I’ve been a renter all my adult life. This last place, owned by a friend, has been home for the past 10 years. It has been in this stretch of years that I acquired my chickens. As time has gone by the flock has ebbed and flowed peaking at thirteen. Currently I have six hens.
I’ve been feeling the restless stirring of a move in the back recesses of my mind, but didn’t really know what that would look like, or when it would come about. However, through a set of circumstances beyond my control (and foreseeable knowledge), that time is now. Although it’s taking me by surprise and has me scrambling more than just a little, when the dust settles, it will all be good.
However, it’s opened my eyes to the plight of renters with chickens, which isn’t something I’ve thought about before. Finding a rental that will allow my hens (and cat) to tag along has been tough. More than tough, pretty much impossible. I live in a suburb of Portland, Oregon: home of green people, organic lovers, and chicken owners. Heck, even goats are allowed in the city limits. We’re a chicken hugging tribe. At least that was my belief, until I tried to find a new chicken-hugging landlord.
Needless to say, it’s been a long and stressful two months. In the end, I’m moving outside the city where I’ll be renting a property shared by some goats (and their humans). Although there are many things about this place that are nearly perfect, it’s not my ideal situation. I’d hoped to stay in the city, not live 30 minutes out. But for now, I’m headed out (to what feels like the STICKS) where I will re-group and (hopefully) be back to the city soon, this time as a home owner (or tiny house builder or something) with my rag- tag caravan of animals tagging along behind.
I’m not sure how many chicken owners are out there that are also renters. I’m sure I can’t be completely unique, even if I’m part of a minority. So for those of you out there who could someday be in this same position, here are some things I’ve considered in this last 60 days:
- Pay attention to the zoning laws. This is a no-brainer, I know, but when you’re in a metro area, one street to the next might be a different town and therefore different laws. For instance, Portland proper will only allow 3 hens without a permit. (With a $31 one-time fee you can apply to have more chickens, but you also have to get permission from all neighbors within 150 feet.) Where I live, just a few blocks over, we can have as many as we want, even roosters. In Milwaukie, just down the street a ways, there’s a limit of 50. I’ve been looking at places in all these areas and more.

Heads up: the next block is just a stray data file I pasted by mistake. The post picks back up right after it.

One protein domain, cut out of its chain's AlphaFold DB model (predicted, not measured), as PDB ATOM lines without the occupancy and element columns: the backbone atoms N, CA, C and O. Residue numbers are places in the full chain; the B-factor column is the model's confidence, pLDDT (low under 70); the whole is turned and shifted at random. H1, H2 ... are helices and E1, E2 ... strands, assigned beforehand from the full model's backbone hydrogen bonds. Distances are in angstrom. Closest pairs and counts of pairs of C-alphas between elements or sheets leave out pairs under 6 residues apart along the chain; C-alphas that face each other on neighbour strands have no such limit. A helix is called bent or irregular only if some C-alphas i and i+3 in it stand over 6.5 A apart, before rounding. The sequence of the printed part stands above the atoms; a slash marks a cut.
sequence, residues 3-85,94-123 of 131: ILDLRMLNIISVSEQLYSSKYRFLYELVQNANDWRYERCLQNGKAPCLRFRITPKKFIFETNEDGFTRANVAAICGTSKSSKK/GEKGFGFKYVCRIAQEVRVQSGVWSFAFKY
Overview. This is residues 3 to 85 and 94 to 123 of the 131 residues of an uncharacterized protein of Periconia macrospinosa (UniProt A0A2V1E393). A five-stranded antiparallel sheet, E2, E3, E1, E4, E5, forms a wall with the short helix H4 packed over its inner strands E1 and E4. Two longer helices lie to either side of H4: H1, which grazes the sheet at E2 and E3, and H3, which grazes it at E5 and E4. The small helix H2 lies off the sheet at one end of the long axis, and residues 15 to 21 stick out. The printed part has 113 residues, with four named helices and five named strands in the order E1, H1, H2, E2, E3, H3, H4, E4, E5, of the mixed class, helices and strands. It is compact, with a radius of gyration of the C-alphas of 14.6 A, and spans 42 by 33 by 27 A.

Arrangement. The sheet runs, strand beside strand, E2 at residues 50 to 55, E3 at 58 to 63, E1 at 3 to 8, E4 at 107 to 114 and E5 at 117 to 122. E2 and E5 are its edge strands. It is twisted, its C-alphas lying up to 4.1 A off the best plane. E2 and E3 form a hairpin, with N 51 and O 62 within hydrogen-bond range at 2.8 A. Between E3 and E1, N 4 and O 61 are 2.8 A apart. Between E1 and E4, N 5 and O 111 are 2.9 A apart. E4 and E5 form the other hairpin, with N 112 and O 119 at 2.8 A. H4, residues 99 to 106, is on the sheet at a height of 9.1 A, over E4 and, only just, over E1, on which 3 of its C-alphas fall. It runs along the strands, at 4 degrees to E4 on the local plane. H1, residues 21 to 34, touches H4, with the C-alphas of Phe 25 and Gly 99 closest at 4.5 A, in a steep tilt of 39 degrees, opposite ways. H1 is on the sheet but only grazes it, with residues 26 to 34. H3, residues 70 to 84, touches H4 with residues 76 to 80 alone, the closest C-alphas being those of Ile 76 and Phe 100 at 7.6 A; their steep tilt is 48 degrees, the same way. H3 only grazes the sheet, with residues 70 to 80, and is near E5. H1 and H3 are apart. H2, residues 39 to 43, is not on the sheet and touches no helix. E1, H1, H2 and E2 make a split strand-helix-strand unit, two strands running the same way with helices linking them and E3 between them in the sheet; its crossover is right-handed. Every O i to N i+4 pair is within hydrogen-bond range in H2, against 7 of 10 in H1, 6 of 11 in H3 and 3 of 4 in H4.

(By the way, even if the town allows, make sure you’re not moving into an HOA that won’t let you bring your chickens. Do your research. It will save you a lot of trouble later.)
- Build portable. Yes, yes, I know. This also goes without saying. Because I’ve lived where there’s no limit to the number of hens I have, and because I didn’t know what I was doing when I built my coop, and because I didn’t follow any plans, I, um, sort of overbuilt. (Those adorable city coops that hold three cozy little hens? Yes, I love them. That is NOT, however, what I have.)
Oh, and because I didn’t know what I was doing, I overcompensated with my lack of skill, planning and knowledge with boxes of screws. So, it’s not really coming apart. There’s no way I could practically move it. This, of course, presents another real problem: I finally found a place my hens can go, but the coop can’t come with us. Drat!
- Network like crazy. Landlords seem to be more open to out-of-the-ordinary ideas if they have a personal connection to you. I’m headed out to the country (which I found with a personal connection) to a spacious acreage already containing goats, but no chickens. Through talking to the landlords-to-be and finding out we actually have THREE people in common, suddenly the door swung wide open for a flock of hens to move out with me. It really is who you know sometimes. Thankfully I know some keepers.
- Move your flock at night. Mine aren’t moved yet (remember I have the coop issue to deal with). But once I get their new space set up, I will come fetch them with a big box, at night, when they’re already groggy and a bit disoriented and mostly blind. The theory behind this is that they will wake up in the morning somewhere new and be happier about it than if they arrived during the day. We shall see about this and I will most definitely keep you posted. I’m anticipating them being a bit mouthy, regardless. They aren’t too keen on change. (Me, neither, so I sympathize with them.)
In the meantime, my friend has graciously allowed the hens to stay for a while longer where they’ve lived their whole life. Her son will take care of them and I’ll check in on them weekly.
- Last but not least, having as much lead time as possible to find your new digs will help. The Portland area is a brutal place to find a rental even without the extra hassle of chickens. I read a report last week that said Portland is the second tightest rental market in the whole nation right now, thanks to the 75,000 new folks that moved in during 2013 (I hope they came because of the chickens). But regardless of where you live, moving hens to a new rental is a bit more complicated than a hen-less move. It might take some time (or creative solutions) to get it all to work out.
It’s been a tough two months for sure. I’m moving my household, but the blog will continue on. The next month or so might be a bit harried, but I’ll be back on track before too long.
I’m curious: are there any chicken owning renters out there? If so, what have you experienced in the rental scene? Have you had trouble finding a place to live with hens in tow? Do you have other suggestions to add?